An Irish Tragedy

by Joe Rigert


The Story of how Irish immigrants helped to build the American Catholic Church is well-known. But the sad tale of how Irish priests later undermined the Church has gone untold, until now.


Investigative reporter Joe Rigert's search for the roots of the Catholic sex-abuse scandals led him to Ireland. There, he found that rigid sexual repression in both society and the priesthood had the opposite of its intended effect, fostering bizarre and criminal sexual expression.


Though a tiny country, Ireland has been a chief exporter of abusers to America. The cases Rigert documents range from a priest who as a youth was molested by priests in Ireland and then went on to abuse up to 50 girls and boys in America, to a bishop who had never dated a girl in his home country and later turned to boys for sexual satisfaction in an American seminary. Ultimately, Rigert reveals that abuse by Irish priests mirrors a sexual disorder in the Vatican itself. The late Pope John Paul II looked to Ireland to maintain his strict view on sexual morality, but could not enforce it even in his own nation state.



Rigert provides a troubling and disturbing account of sexual abuse by Irish priests who migrated to various parts of the world, especially the United States. At the core of the crisis, according to Rigert, was a “Catholic culture” in Ireland that glorified the priesthood and frequently prodded men into church vocations for which they were ill-prepared. Moreover, when a priest became a sexual predator they were frequently dispatched to dioceses in the United States to get a “fresh start” in a new setting. An Irish Tragedy relies on interviews with victims and predators, church pronouncements, court records, newspaper accounts, and a wide range of theological and psychological sources. The records of dioceses and religious orders are conspicuously absent – a common shortcoming in many treatments of the sexual abuse scandal.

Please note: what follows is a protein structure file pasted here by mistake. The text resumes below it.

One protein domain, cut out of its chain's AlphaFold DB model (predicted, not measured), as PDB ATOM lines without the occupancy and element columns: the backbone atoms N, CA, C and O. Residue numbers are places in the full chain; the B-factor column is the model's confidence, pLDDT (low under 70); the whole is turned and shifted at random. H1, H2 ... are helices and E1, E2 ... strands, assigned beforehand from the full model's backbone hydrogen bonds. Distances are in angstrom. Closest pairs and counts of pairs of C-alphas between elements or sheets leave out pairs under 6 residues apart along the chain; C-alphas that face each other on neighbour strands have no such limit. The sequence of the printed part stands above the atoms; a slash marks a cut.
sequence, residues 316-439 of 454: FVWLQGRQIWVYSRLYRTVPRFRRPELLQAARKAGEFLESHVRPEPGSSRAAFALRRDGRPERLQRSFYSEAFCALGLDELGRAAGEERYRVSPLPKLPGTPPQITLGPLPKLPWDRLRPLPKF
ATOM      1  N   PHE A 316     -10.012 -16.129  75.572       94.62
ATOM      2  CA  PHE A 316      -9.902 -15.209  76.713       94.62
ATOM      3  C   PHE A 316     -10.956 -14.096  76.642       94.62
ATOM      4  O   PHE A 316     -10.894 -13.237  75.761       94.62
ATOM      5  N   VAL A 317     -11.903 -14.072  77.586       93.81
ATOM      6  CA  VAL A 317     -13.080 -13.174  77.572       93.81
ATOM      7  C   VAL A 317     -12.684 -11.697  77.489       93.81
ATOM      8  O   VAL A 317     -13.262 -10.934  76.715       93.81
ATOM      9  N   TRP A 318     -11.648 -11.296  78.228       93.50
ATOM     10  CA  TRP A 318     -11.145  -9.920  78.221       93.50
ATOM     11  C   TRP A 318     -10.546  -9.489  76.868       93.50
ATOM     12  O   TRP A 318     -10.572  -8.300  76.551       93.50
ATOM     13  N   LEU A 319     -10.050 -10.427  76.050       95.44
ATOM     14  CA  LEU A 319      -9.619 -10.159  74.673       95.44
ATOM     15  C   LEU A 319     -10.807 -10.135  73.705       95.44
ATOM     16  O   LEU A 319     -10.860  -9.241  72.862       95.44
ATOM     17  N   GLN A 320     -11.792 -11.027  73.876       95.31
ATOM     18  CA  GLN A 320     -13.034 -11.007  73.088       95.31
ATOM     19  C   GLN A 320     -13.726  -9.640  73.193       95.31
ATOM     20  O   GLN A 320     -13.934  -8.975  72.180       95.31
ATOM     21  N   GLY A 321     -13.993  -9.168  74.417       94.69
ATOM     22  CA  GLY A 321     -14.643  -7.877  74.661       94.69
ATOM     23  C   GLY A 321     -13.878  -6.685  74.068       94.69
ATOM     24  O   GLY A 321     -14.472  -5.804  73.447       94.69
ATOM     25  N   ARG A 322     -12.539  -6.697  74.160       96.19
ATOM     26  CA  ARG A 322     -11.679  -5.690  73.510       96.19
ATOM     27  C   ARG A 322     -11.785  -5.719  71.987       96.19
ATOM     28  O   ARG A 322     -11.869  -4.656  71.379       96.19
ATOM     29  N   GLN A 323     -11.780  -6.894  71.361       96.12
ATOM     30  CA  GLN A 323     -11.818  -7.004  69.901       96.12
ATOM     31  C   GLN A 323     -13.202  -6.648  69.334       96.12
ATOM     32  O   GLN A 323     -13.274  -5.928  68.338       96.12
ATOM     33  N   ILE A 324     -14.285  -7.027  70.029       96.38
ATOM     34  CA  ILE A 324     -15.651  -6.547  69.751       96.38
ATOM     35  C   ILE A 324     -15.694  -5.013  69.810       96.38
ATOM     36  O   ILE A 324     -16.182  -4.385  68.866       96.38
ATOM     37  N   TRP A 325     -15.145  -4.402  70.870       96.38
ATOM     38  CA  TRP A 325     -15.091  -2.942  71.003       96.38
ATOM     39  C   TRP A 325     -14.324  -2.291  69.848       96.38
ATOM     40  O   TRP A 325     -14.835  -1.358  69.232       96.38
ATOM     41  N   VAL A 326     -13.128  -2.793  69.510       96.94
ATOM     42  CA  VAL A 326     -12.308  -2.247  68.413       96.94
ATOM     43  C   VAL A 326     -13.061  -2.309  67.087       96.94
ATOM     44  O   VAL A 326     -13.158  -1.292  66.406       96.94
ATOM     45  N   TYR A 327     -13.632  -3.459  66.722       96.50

Joe Rigert, a life-long Roman Catholic and career journalism, did not intend to produce a narrative on Irish clerical abuse, but a circuitous examination of the scandal exposed a disturbing pattern among clerical expatriates from Ireland. The most disquieting element of the accounts presented is the “culture of secrecy” that evolved in both Ireland and the United States to hide the actions of abusive priests and to protect the reputation and assets of the church. Interestingly, Rigert maintains that many of the Irish priests abused women – an event that has been overshadowed by priestly abuse of boys and male adolescents. The narrative is coherently organized which allows the reader to grapple with the magnitude of the crisis, patterns of serial abusers, and how Irish culture produced both saints and sinners.